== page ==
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Water for the BOD


The water used to prepare the Dilution Water for the BOD test must be of good quality in order not to interfere with the test. Many regulations require that the dissolved oxygen (DO) depletion of dilution water blanks not exceed 0.2 mg/L over the 5-day test period. Various factors may contribute to blank failure, however it is known that water quality is a major contributor to such failures.

Various contaminants in the water may have an effect on BOD:

  • Organics
    Biochemical oxygen demand is a measure of the quantity of oxygen used by microorganisms in the oxidation of organic matter. If organic matter is present in the dilution water, it may increase its oxygen demand.

  • Chlorine or other disinfectants
    Chlorine is often present in tap water in order to control microbial contamination. As chlorine would interfere with the microorganisms used in the BOD test, it should be removed from the water used for the dilutions and the blanks. The same is true of other commonly used tap water disinfectants (chloramine, etc.)

  • Heavy metals (copper, mercury, cadmium…)
    Water must be free of heavy metals toxic to microorganisms. Like for disinfectants, any compound which may inhibit the growth of microorganisms will have a deleterious effect on the BOD test.

  • Bacteria
    While bacteria are a necessary component of the BOD test, it is best to minimize their levels in the dissolution water, as they may release organics during storage.

    Distilled water may be used to prepare dilution water; however, chlorine may co-distil with water and interfere with the BOD test. This water would require an additional sodium thiosulfate treatment. Distillation from alkaline permanganate is sometimes recommended, but this purification procedure is quite cumbersome as well. Deionized water, purified with ion exchange resins, may contain organics and microorganisms, thereby causing BOD blank failure. It is therefore not recommended for this test.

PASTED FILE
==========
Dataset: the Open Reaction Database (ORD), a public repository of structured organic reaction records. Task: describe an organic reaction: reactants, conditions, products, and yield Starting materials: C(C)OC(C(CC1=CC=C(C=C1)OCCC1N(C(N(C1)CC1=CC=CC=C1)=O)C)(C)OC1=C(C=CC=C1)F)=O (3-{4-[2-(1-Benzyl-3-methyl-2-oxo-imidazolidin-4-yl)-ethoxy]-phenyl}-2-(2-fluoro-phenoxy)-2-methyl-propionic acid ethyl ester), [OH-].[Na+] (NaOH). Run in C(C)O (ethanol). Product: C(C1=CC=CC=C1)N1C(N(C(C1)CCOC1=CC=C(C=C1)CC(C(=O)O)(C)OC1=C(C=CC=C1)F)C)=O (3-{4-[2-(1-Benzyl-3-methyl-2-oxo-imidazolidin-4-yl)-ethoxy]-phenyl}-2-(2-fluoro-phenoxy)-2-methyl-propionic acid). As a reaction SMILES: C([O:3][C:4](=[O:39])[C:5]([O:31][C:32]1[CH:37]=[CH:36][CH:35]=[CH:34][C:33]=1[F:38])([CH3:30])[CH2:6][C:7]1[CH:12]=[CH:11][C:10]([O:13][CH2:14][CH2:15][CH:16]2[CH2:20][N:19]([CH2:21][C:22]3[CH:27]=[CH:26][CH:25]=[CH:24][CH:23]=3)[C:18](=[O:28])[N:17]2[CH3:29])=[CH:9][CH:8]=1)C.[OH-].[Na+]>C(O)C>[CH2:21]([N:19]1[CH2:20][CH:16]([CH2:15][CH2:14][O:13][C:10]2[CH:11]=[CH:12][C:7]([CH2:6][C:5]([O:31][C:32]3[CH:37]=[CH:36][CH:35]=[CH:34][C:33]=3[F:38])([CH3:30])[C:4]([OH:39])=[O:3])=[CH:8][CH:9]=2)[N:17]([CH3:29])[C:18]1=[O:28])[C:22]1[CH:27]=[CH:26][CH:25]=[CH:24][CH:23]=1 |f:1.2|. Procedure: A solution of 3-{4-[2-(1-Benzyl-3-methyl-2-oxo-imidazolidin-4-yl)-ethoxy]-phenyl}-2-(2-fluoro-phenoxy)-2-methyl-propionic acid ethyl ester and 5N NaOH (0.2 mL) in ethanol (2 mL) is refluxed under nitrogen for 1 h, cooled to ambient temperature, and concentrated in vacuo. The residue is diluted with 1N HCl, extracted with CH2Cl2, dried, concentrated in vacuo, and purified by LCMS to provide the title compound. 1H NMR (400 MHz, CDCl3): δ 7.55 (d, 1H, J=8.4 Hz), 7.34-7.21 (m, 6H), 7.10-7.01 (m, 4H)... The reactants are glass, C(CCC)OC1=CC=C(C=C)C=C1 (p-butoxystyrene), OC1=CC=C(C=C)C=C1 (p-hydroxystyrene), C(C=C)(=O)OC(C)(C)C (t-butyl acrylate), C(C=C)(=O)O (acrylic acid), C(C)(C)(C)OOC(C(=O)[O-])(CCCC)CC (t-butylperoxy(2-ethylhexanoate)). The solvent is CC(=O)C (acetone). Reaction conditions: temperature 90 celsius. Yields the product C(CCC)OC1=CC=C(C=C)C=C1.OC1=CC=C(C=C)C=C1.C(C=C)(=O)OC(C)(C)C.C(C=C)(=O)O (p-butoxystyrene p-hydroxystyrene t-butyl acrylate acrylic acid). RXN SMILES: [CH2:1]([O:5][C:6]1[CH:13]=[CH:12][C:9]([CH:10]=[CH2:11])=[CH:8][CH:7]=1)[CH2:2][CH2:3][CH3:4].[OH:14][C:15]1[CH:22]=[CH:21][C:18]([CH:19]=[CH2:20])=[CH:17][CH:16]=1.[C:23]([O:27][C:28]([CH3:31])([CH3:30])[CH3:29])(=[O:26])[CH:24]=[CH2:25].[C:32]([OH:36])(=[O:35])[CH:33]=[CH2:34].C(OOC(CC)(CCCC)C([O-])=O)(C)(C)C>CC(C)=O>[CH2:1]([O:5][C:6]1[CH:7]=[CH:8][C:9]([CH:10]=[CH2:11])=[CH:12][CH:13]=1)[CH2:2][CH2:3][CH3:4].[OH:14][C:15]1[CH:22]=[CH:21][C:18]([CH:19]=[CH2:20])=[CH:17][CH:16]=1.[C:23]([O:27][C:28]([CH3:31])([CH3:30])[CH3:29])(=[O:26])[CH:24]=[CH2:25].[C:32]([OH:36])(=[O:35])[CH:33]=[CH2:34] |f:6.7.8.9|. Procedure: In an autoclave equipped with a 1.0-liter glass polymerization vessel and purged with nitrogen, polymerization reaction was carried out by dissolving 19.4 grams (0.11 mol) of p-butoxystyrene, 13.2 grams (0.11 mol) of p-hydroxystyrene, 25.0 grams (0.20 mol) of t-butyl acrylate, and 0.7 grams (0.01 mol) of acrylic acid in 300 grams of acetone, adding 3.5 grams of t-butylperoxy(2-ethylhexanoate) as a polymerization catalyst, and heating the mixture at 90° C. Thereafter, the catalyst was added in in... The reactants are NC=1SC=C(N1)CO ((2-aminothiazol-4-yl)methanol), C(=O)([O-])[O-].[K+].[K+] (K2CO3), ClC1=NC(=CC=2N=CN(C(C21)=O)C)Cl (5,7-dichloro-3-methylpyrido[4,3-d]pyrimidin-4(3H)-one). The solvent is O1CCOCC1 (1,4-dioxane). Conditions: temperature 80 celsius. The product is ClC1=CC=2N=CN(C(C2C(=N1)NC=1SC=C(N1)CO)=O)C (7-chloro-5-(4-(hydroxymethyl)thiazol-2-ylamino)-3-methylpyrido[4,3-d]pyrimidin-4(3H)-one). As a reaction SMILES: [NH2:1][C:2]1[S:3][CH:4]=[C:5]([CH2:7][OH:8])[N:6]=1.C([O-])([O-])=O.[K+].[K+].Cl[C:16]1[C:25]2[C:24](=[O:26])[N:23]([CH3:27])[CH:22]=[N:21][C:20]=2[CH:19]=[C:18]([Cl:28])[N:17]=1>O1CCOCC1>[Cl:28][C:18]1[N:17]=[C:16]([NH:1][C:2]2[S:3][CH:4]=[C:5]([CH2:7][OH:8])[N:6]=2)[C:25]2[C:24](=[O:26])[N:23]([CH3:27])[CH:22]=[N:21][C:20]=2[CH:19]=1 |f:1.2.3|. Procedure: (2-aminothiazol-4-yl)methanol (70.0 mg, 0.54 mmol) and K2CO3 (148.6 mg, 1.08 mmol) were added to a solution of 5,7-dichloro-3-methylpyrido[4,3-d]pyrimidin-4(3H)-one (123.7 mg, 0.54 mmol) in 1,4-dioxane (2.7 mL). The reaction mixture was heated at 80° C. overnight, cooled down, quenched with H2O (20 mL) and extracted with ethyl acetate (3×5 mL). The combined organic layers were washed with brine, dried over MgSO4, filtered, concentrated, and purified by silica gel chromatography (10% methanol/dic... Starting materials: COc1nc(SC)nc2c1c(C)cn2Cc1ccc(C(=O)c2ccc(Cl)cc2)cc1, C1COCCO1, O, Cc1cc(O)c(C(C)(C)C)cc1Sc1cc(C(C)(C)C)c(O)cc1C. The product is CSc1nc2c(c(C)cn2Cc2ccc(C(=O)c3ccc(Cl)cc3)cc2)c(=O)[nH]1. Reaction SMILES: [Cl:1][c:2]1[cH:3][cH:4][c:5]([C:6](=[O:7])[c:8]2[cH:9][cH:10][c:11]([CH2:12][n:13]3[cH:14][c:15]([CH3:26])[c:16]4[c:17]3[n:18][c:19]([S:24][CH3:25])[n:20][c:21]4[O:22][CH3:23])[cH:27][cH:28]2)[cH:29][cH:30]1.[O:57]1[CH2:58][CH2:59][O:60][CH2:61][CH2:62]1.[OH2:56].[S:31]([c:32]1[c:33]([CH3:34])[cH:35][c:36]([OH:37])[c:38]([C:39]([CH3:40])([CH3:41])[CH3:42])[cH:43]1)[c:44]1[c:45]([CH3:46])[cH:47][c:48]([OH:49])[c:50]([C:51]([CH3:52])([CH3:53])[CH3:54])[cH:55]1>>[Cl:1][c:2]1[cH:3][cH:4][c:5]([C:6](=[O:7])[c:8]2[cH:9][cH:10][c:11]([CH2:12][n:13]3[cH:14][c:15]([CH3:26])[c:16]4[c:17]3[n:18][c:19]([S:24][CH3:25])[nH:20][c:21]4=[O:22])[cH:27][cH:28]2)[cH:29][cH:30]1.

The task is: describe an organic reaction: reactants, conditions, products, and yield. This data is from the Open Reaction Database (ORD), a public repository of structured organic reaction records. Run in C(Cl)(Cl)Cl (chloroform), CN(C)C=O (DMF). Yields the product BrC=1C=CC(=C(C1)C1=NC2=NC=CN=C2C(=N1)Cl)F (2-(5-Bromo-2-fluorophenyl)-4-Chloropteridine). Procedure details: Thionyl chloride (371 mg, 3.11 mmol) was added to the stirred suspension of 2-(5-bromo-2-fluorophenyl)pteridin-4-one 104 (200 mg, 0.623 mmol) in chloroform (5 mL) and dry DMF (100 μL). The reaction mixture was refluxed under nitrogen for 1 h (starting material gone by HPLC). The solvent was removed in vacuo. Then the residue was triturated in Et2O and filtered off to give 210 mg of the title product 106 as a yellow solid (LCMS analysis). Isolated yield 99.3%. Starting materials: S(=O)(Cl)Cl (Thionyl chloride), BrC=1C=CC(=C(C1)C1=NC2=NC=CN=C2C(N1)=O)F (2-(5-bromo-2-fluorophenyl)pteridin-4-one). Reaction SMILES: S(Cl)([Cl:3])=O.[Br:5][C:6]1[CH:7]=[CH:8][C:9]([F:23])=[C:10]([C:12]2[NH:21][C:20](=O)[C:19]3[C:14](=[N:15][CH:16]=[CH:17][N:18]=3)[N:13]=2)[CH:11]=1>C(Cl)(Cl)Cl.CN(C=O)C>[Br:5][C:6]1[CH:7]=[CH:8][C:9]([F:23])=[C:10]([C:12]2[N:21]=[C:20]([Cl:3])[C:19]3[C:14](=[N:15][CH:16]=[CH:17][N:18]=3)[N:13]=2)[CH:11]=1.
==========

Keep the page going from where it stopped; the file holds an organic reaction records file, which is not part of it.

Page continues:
Water purified with a combination of technologies, such as reverse-osmosis, ion exchange, activated carbon and ultra-violet photooxidation is extremely low in organics and contains no inorganic substances toxic to bacteria. It is best fitted for the preparation of BOD dilution water.

Examples illustrating the impact of water quality on the BOD test

In order to better understand the effect of water quality on BOD blanks, three types of water were evaluated:

  • Tap water
  • Deionized water (DI) obtained using ion-exchange resins
  • High purity water produced by a Direct-Q 3 UV water purification system

For each water type, seven blanks were prepared every week for seven weeks. Disposable BOD bottles were used (made of PET with an inner amorphous carbon coating that prevents oxygen transport), as well as a luminescent dissolved oxygen probe (LBOD) from Hach Company (Loveland, CO).




Figure 1: BOD blank averages and maximums for three water types. Disposable PET bottles and LBOD probe were used. Bars represent the average of 49 blanks, error bars represent standard deviations. Data courtesy of C. Fair, Hach Company (Loveland, CO).

The same three types of water (tap, deionized (DI), and Direct-Q 3 UV high purity water) were evaluated using either the standard glass BOD bottles or disposable PET bottles. Glass BOD bottles should be carefully washed, cleaned with acid and rinsed, while disposable PET bottles do not require washing.



Figure 2: BOD blank averages for glass and PET bottles Bars represent the average of 7 blanks, error bars represent standard deviations. Data courtesy of C. Fair, Hach Company (Loveland, CO).

The high purity water produced by the Direct-Q 3 UV water purification system is extremely low in organics and contains no inorganic substances toxic to bacteria. This study confirmed that the water produced by this system reliably yields low blank BOD values and good test reproducibility.

     
 

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